“He was driving?! What the hell-”
“He took the Impala. He was upset this morning about – about your birthday, and he snuck out when we weren’t looking. By the time we realised he had gone…”
“He’s twelve! What was he thinking?”
“We - we think he might have been trying to find you. He cleaned out your bedroom before he left, and the car was supposed to – it was supposed to be your birthday present.”
Dean couldn’t listen to this. This couldn’t be happening. “He’s going to be okay, though, right?”
“The doctors don’t know. They’re trying-”
“That’s not good enough! They have to save him! That’s their job!”
“They can’t work miracles. Dean, your brother might be – he might be dying.”
“He’s not going to die, you hear me? I’m coming. I’m coming right now. You take care of him until I get there, alright?”
“Dean, there’s nothing any of us can do…”
“Maybe you can’t. But I can. Cas can.”
Mom’s breath caught. “The angel?”
“Yeah. My angel.”
“Okay. Okay. But hurry, Dean. Please.”
Dean hung up and turned to his angel, glaring out through a sheen of tears. “You’re taking me back to Lawrence. Now.”
“Sam’s hurt. He’s hurt pretty bad. The doctor’s say – but it doesn’t matter. You’re going to fix him.”
“Dean, my Grace – I don’t know if I can-”
“You’re going to fix him!” Dean yelled. “This is my brother we’re talking about!”
“Okay. Okay, I will try, but Dean I can’t promise-”
“I don’t want to hear it! Take me to Sam. Now!”
Cas pressed two fingers against Dean’s forehead and within seconds they were standing in the waiting room of Lawrence Memorial Hospital. Ignoring the startled reactions of the people around him Dean ran to the reception desk. “Sam Winchester, where is he?”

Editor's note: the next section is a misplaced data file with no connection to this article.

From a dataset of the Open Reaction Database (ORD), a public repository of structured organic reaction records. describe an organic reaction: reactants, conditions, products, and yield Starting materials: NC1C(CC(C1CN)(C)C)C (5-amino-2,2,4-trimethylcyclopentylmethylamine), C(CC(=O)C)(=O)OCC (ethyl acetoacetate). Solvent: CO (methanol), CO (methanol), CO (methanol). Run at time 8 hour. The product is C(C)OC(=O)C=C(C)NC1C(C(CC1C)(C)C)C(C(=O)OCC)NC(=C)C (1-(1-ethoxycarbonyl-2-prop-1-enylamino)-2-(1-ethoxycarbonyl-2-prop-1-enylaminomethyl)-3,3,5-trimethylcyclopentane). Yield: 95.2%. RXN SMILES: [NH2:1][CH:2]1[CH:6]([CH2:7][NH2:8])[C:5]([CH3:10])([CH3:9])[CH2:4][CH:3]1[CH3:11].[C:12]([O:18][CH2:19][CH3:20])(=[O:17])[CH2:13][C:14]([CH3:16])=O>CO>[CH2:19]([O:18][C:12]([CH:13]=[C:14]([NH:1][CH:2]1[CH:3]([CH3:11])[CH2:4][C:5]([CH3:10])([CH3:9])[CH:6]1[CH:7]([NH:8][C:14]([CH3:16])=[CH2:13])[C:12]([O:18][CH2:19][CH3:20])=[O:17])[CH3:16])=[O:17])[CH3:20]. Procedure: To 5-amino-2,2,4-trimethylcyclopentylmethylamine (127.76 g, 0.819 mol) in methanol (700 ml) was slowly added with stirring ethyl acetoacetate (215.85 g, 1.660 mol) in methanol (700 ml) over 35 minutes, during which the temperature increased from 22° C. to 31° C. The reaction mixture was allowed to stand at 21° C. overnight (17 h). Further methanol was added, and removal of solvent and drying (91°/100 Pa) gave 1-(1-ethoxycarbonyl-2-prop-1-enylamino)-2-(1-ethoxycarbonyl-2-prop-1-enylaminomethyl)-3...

“I’m sorry, I can’t disclose any patient information to-”
“I’m his brother! Winchester. Car crash victim. Where is he?”
The woman typed agonisingly slowly on her computer keyboard. “Winchester… here it is. He’s in surgery at the moment-”
“You won’t be able to go in there, but I can direct you to the emergency waiting room, it is on the east side of the hospital, just head on through those double doors and down the corridor-”
Dean was already off and running. He reached the emergency waiting room within a minute but didn’t stop there, bursting through the doors that said “Restricted Access: Medical Personnel only.”
He checked three rooms before he found Sam. He was barely recognisable beneath the blood and bruises, but their parents were already inside, clutching each other, faces stricken-
Sam was flat-lining.
The surgeon yelled “Clear!” and used defibrillation paddles to deliver an electric shock that jolted Sam’s body off the table. The heart-monitor showed a jagged heart beat but it didn’t hold.
“Charging 80. Clear!”